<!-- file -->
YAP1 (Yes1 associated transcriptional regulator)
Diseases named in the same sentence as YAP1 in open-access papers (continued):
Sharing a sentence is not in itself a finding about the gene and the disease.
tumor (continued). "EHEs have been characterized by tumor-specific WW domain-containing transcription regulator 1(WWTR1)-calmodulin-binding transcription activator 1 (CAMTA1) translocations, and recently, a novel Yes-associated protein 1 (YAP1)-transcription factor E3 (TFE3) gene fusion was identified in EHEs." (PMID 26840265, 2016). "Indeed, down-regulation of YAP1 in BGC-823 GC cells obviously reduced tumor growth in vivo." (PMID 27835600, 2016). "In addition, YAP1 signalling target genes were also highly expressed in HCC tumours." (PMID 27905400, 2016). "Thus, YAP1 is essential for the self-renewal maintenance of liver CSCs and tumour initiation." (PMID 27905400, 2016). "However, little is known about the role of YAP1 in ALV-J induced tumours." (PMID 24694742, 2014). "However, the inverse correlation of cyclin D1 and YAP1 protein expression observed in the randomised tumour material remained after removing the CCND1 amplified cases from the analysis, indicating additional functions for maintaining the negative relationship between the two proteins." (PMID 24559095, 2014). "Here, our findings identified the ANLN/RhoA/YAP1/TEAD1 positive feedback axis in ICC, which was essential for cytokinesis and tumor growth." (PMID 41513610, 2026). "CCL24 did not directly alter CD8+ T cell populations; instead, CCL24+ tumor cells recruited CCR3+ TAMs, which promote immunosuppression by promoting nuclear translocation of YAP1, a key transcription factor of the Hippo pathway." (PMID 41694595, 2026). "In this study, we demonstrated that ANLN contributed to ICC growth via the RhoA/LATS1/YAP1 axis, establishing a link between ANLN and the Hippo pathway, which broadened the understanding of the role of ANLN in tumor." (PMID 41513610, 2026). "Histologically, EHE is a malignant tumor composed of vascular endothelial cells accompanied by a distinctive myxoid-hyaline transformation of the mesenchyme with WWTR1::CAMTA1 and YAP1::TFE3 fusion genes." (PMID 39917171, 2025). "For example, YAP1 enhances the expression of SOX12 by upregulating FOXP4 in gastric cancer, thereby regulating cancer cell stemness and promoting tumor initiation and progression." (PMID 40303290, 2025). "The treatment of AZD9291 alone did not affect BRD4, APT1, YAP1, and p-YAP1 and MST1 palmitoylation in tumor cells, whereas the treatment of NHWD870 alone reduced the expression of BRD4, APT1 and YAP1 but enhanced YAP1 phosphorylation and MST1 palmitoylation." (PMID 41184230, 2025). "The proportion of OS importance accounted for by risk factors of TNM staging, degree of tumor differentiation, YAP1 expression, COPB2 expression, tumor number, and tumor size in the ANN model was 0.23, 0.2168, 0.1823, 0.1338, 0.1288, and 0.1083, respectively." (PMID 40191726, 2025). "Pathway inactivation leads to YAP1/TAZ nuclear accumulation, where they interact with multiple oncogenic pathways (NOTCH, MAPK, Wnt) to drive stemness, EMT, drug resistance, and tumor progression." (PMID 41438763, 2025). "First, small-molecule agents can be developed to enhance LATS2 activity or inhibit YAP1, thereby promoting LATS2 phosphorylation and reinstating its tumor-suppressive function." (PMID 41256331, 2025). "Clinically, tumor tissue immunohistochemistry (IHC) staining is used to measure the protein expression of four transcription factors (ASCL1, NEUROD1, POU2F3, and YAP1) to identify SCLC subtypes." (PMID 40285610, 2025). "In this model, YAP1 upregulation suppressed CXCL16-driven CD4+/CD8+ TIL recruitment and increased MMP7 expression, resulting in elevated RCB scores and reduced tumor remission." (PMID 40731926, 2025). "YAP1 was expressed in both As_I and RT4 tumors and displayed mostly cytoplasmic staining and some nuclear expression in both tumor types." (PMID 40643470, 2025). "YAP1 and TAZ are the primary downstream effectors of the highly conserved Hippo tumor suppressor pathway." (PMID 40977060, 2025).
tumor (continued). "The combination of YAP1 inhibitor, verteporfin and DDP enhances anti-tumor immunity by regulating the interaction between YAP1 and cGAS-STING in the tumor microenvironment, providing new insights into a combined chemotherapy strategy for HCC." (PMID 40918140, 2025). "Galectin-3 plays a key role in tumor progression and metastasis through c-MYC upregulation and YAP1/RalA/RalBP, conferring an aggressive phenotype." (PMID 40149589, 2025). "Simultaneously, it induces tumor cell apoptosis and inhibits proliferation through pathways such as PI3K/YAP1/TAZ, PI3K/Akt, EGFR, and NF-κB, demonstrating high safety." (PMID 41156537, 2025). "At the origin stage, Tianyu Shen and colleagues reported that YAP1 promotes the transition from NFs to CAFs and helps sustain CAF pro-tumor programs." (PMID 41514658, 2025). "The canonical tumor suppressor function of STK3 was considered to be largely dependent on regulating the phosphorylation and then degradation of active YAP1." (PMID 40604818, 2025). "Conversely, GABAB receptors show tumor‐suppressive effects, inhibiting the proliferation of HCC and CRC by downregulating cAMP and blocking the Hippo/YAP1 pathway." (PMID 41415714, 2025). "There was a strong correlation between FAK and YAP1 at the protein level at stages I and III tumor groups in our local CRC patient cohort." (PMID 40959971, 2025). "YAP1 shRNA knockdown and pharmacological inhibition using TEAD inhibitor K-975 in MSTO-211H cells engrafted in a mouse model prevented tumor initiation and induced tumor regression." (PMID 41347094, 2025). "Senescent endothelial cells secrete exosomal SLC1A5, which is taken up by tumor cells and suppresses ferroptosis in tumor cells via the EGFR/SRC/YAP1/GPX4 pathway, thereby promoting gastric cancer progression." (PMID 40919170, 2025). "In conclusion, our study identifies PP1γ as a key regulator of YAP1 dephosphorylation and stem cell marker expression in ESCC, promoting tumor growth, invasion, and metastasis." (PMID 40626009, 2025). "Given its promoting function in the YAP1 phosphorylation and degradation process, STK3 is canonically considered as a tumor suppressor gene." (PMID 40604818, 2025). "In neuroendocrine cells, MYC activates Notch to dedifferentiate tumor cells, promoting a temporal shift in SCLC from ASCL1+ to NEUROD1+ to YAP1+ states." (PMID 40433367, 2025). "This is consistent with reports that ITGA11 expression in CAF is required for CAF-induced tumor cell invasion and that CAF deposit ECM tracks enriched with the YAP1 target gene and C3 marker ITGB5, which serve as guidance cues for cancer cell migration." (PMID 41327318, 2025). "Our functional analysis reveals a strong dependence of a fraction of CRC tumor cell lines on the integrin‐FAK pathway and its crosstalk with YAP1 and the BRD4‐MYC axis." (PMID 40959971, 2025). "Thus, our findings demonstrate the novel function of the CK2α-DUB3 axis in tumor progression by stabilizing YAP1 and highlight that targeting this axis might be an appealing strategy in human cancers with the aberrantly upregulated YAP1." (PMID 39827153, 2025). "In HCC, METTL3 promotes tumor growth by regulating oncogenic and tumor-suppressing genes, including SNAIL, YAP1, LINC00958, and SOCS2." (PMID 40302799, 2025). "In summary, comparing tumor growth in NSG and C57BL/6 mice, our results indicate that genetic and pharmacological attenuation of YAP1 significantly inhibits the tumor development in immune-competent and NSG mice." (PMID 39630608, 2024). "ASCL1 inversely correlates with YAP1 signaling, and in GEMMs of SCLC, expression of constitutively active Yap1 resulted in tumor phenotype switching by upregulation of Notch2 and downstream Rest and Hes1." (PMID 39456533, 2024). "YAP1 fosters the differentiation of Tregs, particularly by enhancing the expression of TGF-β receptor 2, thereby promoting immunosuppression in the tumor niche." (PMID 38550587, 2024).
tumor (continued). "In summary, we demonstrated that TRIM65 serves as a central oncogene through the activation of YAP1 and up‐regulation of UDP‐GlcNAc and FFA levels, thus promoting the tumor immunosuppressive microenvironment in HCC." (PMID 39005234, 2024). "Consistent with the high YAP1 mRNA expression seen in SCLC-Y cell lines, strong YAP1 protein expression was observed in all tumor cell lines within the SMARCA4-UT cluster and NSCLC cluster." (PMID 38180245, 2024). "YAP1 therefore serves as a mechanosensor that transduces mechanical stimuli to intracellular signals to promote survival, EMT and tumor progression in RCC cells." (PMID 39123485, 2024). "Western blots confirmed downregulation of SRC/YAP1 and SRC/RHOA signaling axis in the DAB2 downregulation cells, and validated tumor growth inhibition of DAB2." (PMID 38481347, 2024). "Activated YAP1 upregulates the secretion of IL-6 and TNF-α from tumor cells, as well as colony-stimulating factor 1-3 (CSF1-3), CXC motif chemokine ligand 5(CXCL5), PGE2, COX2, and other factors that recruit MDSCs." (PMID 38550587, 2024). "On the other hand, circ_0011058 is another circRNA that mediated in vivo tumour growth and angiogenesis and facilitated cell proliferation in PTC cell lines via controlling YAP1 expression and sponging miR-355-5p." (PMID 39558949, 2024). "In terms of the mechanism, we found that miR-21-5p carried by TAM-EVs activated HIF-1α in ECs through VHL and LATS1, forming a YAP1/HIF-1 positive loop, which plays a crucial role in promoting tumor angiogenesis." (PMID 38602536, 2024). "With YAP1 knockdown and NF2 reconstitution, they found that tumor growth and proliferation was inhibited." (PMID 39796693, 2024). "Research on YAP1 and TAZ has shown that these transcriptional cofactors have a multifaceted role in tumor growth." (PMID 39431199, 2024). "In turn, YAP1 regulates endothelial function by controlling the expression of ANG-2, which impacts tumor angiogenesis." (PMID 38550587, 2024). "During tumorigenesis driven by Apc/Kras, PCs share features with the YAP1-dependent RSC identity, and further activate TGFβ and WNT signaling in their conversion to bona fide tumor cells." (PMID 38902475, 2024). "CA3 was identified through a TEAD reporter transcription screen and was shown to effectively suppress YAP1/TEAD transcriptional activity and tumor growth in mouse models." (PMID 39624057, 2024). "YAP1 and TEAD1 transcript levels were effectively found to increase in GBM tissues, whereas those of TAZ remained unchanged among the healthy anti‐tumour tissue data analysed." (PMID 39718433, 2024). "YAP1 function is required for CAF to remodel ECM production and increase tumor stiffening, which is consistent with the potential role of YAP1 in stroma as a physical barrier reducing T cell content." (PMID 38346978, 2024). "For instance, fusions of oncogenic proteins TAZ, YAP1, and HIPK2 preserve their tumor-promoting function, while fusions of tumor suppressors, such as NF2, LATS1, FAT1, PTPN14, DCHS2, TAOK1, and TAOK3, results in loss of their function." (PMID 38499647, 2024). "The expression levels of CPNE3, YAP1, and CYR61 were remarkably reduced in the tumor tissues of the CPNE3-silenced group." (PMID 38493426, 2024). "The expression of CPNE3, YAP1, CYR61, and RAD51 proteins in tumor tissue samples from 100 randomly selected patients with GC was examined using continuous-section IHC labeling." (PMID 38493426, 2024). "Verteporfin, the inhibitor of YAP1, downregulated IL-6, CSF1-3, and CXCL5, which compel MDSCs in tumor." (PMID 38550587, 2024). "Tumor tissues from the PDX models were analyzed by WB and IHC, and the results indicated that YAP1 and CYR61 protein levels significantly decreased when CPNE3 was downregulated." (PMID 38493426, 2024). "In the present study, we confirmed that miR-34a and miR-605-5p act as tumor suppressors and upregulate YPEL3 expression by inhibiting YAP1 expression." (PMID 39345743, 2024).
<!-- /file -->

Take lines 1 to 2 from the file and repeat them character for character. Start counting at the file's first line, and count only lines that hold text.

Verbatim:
YAP1 (Yes1 associated transcriptional regulator)
Diseases named in the same sentence as YAP1 in open-access papers (continued):